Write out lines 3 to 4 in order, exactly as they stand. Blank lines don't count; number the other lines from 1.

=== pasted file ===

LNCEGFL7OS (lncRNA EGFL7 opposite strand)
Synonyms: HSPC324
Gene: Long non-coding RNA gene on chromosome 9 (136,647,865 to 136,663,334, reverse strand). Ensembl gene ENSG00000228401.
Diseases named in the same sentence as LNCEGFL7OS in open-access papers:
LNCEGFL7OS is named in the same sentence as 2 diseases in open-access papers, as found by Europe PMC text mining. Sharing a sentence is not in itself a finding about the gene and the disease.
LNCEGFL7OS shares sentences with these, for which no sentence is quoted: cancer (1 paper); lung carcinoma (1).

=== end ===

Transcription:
Gene: Long non-coding RNA gene on chromosome 9 (136,647,865 to 136,663,334, reverse strand). Ensembl gene ENSG00000228401.
Diseases named in the same sentence as LNCEGFL7OS in open-access papers: